Tenant left without notice

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    Tenant left without notice

    I have a tenant who had been on a short term residential lease for over a year and all was well. She contacted me by phone to say she was experiencing difficulty paying the rent and would have to give notice. To help I offered to try and assist by reducing her payments and she said she would discuss it with her family and get back to me. She never contacted me and didn't answer her phone. I live over 200 miles from the property and so couldn't just call on her. The next rent was not paid and so I asked a neighbour to check on the property for me. I found out that the tenant had left the property some weeks earlier without having given the written notice required. Her phone is not connecting and she has left unpaid bills to the utilities and several other companies. There are also some CC judgements arrived for her for unpaid debts with others. She owes me over £1,000 in rent.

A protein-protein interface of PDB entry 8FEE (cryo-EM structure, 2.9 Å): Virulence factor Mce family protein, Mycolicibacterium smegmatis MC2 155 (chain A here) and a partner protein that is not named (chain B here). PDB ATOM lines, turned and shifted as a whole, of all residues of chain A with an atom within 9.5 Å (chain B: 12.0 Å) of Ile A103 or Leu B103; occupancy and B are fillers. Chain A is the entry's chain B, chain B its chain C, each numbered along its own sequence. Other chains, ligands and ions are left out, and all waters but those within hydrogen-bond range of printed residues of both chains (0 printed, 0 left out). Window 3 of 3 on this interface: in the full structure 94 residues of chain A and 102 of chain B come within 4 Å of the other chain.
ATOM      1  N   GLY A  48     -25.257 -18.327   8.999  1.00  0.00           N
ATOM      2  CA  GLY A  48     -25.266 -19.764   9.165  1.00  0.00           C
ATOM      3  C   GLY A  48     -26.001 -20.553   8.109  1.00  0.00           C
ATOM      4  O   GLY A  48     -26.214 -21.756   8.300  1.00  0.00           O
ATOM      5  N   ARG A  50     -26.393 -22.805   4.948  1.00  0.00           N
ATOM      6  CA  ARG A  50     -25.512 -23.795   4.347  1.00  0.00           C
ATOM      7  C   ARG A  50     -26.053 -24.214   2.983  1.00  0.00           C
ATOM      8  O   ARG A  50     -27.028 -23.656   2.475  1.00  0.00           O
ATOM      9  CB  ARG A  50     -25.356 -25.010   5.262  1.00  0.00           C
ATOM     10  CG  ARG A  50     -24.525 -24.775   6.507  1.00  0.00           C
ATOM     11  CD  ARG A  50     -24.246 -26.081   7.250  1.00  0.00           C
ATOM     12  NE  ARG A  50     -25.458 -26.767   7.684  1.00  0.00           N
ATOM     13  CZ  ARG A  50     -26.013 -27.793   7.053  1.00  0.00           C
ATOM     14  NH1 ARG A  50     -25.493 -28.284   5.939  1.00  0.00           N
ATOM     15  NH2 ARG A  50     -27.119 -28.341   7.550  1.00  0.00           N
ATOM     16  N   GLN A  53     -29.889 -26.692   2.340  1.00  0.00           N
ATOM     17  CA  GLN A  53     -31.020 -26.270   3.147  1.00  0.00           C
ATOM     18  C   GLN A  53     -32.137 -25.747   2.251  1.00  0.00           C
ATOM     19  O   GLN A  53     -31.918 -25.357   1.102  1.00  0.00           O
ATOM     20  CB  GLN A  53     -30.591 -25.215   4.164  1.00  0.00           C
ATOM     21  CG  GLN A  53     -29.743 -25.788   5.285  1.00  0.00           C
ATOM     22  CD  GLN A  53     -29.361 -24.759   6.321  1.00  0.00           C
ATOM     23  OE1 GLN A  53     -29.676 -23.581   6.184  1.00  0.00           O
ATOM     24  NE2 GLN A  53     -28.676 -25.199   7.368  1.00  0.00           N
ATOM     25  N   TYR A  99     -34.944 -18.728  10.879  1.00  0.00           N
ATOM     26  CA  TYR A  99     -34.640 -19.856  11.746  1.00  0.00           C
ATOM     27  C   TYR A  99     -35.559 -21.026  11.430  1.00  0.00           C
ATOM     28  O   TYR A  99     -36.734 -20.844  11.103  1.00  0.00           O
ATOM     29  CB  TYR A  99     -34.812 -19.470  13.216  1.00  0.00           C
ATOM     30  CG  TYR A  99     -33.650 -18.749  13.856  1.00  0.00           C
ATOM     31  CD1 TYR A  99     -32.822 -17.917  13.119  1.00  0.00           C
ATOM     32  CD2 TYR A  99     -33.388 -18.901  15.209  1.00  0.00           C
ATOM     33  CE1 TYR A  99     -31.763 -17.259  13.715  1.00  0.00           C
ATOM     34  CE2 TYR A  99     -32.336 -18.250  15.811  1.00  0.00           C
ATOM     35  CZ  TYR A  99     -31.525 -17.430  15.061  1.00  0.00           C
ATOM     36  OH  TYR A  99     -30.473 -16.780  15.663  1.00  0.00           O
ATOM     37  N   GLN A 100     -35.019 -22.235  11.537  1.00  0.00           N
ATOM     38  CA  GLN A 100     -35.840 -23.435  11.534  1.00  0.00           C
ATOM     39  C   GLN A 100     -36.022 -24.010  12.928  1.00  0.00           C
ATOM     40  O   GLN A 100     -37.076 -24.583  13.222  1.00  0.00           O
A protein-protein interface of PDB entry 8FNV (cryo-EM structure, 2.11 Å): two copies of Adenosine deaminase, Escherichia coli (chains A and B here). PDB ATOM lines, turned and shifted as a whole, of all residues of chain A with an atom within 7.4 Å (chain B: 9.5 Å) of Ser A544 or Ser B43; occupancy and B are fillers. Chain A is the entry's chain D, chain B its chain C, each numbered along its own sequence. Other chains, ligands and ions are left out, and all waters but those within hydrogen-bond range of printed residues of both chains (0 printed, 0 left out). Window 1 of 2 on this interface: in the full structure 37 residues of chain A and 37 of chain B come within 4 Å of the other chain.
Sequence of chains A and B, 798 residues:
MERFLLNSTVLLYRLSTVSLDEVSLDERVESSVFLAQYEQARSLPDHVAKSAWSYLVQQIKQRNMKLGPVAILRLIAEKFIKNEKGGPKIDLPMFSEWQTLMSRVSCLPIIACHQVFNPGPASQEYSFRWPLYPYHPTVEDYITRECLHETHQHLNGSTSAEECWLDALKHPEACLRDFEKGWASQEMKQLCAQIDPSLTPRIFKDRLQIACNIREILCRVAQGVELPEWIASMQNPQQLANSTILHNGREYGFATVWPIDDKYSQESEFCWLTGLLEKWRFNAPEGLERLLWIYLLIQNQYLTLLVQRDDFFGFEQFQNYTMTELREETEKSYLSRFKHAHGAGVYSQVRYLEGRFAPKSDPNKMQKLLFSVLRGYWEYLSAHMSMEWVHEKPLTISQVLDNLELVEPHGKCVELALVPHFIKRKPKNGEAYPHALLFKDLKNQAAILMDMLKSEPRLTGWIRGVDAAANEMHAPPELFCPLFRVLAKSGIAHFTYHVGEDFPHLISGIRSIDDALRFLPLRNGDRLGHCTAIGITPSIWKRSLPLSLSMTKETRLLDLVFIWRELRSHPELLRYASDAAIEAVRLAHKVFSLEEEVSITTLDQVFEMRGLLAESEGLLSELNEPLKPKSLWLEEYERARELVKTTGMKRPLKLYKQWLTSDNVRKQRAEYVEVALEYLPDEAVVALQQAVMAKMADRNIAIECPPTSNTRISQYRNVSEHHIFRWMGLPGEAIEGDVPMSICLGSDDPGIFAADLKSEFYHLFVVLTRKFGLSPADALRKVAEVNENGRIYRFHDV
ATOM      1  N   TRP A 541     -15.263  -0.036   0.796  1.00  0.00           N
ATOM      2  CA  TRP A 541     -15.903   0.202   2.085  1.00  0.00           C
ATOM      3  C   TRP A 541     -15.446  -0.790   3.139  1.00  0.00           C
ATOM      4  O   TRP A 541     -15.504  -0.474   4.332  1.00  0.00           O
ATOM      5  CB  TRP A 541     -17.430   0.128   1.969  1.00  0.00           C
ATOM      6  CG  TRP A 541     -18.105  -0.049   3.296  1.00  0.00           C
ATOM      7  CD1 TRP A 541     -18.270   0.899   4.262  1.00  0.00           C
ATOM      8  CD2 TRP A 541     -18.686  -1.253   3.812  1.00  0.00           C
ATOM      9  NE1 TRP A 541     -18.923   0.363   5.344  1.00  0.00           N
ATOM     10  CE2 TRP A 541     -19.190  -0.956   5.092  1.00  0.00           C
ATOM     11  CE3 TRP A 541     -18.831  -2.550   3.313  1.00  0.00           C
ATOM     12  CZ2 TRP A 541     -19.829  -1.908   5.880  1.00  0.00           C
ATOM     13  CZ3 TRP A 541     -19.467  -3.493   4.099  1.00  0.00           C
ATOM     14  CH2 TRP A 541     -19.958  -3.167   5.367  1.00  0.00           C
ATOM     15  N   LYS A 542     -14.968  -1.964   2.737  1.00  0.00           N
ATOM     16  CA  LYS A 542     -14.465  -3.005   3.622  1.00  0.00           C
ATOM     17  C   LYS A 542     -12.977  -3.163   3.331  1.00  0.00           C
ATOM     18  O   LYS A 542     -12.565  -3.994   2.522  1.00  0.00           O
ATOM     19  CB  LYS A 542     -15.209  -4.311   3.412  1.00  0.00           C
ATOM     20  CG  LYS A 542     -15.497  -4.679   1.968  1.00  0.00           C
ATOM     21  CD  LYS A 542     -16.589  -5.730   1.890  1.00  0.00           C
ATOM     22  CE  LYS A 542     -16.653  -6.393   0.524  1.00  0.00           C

I have made enquiries and am close to locating her new address. No letters or papers were served on her by me before she left. How much time do I have to trace her? If it takes longer than say 6 months, am I barred from taking legal action and do I have to serve any notices on her regarding leaving the tenancy without proper notice before I can start court proceedings? Are there any other options available to me to recover my missing rent. She did leave a bond but she also left some damage that has taken the amount of the bond to repair.

    Attach an absndonment notice to all exit doors (you can find a notice wording by putting it into Google) giving the tenant 7 days to contact you.

    As you have made reasonable efforts to contact the absconding tenant then you miuth want to do the above. The only sure way is via the courts but you might take a considered view that she has left. You could still pursue her through the SCC for any unpaid rent, but if you want to be really safe, serve a S.8 Ground 8 Notice at the premises and go that route.
    The advice I give should not be construed as a definitive answer, and is without prejudice or liability. You are advised to consult a specialist solicitor or other person of equal legal standing.


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